The COVID-19 pandemic is having a deep impact on emergency surgical services, with a significant reduction of patients admitted into emergency surgical units world widely. Reliable figures of this reduction have not been produced yet. Our international audit aimed at giving a precise snapshot of the absolute and relative changes of emergency surgical admissions at the outbreak of the pandemic.
Materials and methods
Datasets of patients admitted as general surgical emergencies into 45 internationally distributed emergency surgical units during the months of March and April 2020 (Covid-19 pandemic outbreak) were collected and compared with those of patients admitted into the same units during the months of March and April 2019 (pre-Covid-19). Primary endpoint was to evaluate the relative variation of the presentation symptoms and discharge diagnoses between the two study periods. Secondary endpoint was to identify the possible change of therapeutic strategy during the same two periods.
Forty-four centres participated sent their anonymised data to the study hub, for a total of 6263 patients. Of these, 3810 were admitted in the pre-Covid period and 2453 in the Covid period, for a 35.6% absolute reduction. The most common presentation was abdominal pain, whose incidence did not change between the two periods, but in the Covid period patients presented less frequently with anal pain, hernias, anaemia and weight loss. ASA 1 and low frailty patients were admitted less frequently, while ASA>1 and frail patients showed a relative increase. The type of surgical access did not change significantly, but lap-to-open conversion rate halved between the two study periods. Discharge diagnoses of appendicitis and diverticulitis reduced significantly, while bowel ischaemia and perianal ailments had a significant relative increase.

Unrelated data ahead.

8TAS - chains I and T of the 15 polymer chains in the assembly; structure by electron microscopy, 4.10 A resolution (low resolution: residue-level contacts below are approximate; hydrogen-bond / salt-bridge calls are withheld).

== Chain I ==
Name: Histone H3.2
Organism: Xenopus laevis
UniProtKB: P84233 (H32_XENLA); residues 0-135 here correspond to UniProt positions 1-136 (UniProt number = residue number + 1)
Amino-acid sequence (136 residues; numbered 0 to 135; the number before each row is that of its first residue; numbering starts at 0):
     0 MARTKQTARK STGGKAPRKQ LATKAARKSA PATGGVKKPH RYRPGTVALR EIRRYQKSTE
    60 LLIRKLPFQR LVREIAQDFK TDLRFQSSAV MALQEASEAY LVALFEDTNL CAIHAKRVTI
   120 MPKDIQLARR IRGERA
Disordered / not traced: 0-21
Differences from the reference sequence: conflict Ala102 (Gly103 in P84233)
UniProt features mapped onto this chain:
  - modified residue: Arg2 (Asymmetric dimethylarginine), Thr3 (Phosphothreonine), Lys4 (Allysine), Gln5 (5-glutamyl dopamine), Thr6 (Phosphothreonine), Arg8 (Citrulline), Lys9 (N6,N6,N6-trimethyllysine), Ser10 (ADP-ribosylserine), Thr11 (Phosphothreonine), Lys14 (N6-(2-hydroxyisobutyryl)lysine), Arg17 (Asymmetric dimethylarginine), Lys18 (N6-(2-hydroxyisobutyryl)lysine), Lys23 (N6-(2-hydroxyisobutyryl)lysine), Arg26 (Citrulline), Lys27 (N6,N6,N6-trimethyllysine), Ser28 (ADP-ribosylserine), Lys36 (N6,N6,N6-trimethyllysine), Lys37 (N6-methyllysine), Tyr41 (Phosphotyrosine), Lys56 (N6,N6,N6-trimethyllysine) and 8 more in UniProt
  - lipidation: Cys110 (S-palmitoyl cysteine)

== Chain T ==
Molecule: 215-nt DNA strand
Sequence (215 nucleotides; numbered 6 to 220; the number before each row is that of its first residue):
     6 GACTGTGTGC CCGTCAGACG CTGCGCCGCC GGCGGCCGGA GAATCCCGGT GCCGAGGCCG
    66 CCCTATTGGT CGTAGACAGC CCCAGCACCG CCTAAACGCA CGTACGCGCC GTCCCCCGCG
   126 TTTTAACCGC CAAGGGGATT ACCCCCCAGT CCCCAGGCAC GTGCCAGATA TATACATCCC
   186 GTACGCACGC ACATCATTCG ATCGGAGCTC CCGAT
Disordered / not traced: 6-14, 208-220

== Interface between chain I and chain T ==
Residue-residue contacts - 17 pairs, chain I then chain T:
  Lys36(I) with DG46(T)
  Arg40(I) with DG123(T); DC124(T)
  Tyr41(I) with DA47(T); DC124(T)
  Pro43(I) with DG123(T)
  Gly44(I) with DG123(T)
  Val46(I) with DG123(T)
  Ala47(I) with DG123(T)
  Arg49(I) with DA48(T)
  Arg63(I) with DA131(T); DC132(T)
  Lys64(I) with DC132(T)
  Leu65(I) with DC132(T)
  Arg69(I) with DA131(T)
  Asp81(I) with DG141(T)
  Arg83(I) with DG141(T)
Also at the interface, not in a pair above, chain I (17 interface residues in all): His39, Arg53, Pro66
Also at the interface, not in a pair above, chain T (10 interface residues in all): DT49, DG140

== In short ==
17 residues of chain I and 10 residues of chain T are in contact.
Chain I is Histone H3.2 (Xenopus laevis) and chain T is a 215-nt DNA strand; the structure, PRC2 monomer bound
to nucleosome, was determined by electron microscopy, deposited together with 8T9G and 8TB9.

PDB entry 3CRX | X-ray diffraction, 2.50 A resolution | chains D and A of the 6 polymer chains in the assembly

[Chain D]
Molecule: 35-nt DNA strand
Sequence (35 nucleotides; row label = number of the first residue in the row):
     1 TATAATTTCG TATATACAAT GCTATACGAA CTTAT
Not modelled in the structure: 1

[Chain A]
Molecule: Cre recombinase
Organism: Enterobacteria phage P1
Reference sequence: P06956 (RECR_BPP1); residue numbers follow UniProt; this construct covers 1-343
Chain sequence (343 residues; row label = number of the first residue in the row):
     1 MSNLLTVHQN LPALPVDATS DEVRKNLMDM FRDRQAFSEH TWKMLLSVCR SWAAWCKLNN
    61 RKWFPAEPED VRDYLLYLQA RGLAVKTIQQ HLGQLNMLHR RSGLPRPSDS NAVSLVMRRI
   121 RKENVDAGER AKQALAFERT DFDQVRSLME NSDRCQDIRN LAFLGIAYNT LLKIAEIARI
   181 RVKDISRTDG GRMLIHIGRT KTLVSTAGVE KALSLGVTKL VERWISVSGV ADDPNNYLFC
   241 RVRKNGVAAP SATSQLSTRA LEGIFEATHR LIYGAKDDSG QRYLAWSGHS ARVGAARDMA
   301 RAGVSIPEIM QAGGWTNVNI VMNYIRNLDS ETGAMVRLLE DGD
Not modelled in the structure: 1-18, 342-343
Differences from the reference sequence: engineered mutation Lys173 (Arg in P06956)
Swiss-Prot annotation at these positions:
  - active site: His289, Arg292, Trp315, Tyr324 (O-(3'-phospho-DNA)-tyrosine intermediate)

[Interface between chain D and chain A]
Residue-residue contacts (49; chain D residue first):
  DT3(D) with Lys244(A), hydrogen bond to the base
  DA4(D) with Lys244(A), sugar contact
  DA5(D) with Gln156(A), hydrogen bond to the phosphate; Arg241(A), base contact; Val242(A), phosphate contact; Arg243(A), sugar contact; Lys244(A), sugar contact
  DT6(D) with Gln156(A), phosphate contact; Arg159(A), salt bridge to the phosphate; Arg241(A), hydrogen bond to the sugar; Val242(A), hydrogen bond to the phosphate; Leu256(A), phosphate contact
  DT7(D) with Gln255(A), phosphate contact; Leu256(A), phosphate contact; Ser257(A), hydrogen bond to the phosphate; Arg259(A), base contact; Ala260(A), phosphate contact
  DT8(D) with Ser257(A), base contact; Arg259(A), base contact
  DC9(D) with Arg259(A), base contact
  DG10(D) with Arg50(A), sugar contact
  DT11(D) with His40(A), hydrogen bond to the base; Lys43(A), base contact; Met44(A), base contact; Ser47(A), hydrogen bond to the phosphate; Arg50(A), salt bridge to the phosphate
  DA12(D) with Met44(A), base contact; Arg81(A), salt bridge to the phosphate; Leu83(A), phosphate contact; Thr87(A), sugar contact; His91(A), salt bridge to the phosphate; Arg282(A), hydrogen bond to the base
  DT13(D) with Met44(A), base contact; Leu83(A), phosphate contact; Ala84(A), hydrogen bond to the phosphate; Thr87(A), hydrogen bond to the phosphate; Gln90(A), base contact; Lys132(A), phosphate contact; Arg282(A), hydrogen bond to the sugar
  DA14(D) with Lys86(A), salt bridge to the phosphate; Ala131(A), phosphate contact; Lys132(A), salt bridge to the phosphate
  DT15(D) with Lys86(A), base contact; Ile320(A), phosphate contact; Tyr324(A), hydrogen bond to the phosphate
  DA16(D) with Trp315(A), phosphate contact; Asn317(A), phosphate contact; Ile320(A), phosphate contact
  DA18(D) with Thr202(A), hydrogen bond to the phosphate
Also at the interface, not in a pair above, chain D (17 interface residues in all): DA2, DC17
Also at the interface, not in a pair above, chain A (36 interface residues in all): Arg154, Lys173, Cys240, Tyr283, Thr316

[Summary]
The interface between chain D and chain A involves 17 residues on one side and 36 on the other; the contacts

Our audit demonstrates a significant overall reduction of emergency surgery admissions at the outbreak of the Covid-19 pandemic with a minimal change of the proportions of single presentations, diagnoses and treatments. These findings may open the door to new ways of managing surgical emergencies without engulfing the already busy hospitals.